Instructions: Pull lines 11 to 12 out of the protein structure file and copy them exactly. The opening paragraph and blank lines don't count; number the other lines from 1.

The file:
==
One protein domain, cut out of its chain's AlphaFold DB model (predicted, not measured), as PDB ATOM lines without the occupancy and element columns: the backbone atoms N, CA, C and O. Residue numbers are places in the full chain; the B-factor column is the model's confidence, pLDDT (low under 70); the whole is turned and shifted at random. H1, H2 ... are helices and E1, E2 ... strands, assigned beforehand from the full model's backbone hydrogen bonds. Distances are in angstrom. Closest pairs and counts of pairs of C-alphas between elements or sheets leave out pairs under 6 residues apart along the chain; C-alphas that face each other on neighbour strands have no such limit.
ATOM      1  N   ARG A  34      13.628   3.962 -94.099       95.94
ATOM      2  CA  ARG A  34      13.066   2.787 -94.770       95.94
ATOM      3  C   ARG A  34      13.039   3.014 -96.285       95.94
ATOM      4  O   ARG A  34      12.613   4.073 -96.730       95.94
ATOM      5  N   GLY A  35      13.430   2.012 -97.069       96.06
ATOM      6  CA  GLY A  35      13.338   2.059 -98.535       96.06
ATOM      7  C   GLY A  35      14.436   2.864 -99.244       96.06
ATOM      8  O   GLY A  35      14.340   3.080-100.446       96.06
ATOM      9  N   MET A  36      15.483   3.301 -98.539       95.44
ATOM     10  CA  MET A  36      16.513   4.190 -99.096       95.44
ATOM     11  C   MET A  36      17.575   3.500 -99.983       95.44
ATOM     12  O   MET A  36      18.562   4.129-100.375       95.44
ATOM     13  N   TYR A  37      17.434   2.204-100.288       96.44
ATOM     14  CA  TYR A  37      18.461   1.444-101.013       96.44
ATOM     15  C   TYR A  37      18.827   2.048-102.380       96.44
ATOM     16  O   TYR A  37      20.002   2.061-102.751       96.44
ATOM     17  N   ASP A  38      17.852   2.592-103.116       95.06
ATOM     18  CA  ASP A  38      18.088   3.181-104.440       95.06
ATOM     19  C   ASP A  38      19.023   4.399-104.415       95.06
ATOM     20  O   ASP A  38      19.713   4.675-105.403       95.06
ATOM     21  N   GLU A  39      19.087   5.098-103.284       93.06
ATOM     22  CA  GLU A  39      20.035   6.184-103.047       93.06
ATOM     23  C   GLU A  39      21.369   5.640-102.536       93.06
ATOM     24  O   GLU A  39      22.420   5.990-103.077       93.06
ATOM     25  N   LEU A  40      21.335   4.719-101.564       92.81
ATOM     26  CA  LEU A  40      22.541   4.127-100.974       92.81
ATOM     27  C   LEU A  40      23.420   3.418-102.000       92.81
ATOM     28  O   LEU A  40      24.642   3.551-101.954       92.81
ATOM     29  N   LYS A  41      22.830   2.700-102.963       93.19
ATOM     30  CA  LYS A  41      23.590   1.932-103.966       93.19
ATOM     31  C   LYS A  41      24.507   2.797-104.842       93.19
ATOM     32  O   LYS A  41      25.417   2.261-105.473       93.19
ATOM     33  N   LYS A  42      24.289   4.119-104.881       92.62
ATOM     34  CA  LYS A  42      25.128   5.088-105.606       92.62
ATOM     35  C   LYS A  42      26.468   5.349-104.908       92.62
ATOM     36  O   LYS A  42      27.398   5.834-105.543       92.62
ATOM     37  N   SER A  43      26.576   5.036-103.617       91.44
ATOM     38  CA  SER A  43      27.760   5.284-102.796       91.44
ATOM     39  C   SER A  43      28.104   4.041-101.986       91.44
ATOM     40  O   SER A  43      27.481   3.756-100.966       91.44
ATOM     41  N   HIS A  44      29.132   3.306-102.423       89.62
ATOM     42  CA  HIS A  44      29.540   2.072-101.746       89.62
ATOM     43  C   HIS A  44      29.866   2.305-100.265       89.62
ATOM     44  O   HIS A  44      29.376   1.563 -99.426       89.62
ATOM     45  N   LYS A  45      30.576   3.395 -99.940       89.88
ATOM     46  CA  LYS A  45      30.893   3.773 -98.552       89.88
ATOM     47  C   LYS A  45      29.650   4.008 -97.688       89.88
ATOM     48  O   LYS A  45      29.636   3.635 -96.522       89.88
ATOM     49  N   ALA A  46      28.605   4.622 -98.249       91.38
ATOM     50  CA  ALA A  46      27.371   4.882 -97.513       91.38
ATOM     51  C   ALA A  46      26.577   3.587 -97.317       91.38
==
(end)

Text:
ATOM     11  C   MET A  36      17.575   3.500 -99.983       95.44
ATOM     12  O   MET A  36      18.562   4.129-100.375       95.44